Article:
A Lazy, Ignorant Company of Stationers, To Say No Worse of Them
Locke and I: Part 1
“By this act England loses in general, scholars in particular are grounded, and nobody gets, but a lazy, ignorant Company of Stationers, to say no worse of them.”
John Locke (1693)
A few days ago my phone rang. John Locke was on the line. Yes, the John Locke. The philosopher. John and I call each other once in a while. We usually talk about our current work, we discuss some politics (he likes to talk about the Queen, I talk about the Middle East), and we almost always end up talking about copyright issues, culminating in him asking if he had ever told me how upset he was with how his views on copyright have been so misunderstood.
“The so called ‘Lockean’ maximalist view of copyright isn’t Lockean at all,” he’d say. “Did I ever mention that?”
“You did, John. More than once, actually” I’d tease him, to which he’d reply:
“Well, I must admit that I’m not getting any younger.”
And I’d say: “That’s fine, I’m always happy to hear that again. It’s reassuring.” And then, as part of the ritual, we’d laugh.
But this time Locke seemed agitated. His voice betrayed that he was more upset than usual.
“What’s up, John. Is everything all right?” I asked. “You seem a bit grumpy today. Are you upset about the lawsuit that Access Copyright filed against York University recently?”
“Am I upset? Oh, no,” he sneered. “I’m not upset, at all. I’m furious. How could I not be upset?” he continued with mounting anger. “Access Copyright is just like its predecessor, the Stationers’ Company of London. It is as lazy and ignorant as its forefathers were, and like them, it is minding nothing but what makes for their monopoly” he growled. “These Stationers won’t go away, will they? And it’s not only York University. They’re also trying to impose themselves on educators in the United States, and India, as if all of you were still their colonies. But at least so far I’ve had some comfort in you Canadians. I thought that you had already gotten your act together and would not let those mercenaries fool you anymore.”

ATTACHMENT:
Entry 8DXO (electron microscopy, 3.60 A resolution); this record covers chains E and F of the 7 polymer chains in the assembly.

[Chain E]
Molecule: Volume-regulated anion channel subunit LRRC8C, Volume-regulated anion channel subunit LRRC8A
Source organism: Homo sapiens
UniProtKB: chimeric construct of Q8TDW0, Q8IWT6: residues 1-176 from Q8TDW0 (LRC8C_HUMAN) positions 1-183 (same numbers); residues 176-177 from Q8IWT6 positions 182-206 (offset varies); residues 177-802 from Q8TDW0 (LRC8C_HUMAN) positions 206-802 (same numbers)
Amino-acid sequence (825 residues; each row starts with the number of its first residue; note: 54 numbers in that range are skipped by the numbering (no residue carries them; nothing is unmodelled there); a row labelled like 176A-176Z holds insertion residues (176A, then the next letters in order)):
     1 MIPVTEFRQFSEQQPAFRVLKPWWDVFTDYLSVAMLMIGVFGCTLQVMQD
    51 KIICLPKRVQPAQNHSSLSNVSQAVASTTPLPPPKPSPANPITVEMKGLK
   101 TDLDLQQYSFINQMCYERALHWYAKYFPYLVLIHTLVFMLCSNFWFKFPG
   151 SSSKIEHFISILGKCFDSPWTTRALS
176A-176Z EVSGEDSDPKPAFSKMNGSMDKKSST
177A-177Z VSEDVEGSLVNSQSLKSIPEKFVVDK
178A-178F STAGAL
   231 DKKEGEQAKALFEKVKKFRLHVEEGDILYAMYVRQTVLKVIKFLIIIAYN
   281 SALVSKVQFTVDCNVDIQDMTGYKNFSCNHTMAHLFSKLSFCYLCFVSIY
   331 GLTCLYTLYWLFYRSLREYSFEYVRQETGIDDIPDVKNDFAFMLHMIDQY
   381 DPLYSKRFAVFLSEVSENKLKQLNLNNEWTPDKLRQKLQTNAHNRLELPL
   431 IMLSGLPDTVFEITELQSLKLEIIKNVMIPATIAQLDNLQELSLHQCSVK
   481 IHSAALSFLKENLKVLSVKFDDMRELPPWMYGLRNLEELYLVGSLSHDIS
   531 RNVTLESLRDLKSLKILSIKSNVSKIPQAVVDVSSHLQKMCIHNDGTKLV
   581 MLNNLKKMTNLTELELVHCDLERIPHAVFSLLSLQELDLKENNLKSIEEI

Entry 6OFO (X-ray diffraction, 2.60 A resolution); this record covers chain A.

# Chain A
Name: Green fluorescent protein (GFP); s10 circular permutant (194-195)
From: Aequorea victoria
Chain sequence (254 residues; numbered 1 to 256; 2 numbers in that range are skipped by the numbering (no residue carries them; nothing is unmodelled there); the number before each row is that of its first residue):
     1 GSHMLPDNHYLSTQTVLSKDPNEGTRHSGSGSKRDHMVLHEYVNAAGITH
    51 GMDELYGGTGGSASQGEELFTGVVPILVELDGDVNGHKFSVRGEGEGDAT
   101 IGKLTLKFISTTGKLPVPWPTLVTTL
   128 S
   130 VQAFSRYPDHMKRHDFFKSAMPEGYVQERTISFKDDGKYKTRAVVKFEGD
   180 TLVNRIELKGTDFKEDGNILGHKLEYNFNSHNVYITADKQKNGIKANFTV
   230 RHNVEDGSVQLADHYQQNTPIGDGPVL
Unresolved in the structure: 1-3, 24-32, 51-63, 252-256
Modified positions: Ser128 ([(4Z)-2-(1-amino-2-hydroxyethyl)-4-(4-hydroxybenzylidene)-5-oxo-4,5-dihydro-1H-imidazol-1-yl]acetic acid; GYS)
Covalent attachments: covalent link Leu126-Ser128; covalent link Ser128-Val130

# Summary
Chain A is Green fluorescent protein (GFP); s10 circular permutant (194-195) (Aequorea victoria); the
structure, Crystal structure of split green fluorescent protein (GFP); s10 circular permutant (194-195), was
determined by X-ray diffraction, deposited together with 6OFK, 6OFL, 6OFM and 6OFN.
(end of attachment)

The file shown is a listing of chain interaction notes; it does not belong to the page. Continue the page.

“Don’t worry too much” I tried to calm him down. “The new Stationers are still here, but not for long. Let’s put things in perspective. Have you forgotten how long it took to defeat your Stationers back in the 1690s? Have you forgotten that whenever you thought they’d finally gone they would reappear? These Stationers are a stubborn bunch, but this time we will defeat them much more quickly,” I told him. “I promise”.
“But I thought you had defeated them already, hadn’t you? Didn’t they lose that Supreme Court case, weren’t they beaten in Parliament? Didn’t you send me this link where Geist said that their business model had been eviscerated? I thought that Geist, and you, and Knopf, and Trosow were much more convincing than Access Copyright’s apologists. But now they’re on the offensive. I am confused, Ariel. And worried, too. Please tell me what’s going on.”
“I’ll tell to you what’s going on, John. And then I’ll also write it down and post it on my blog”.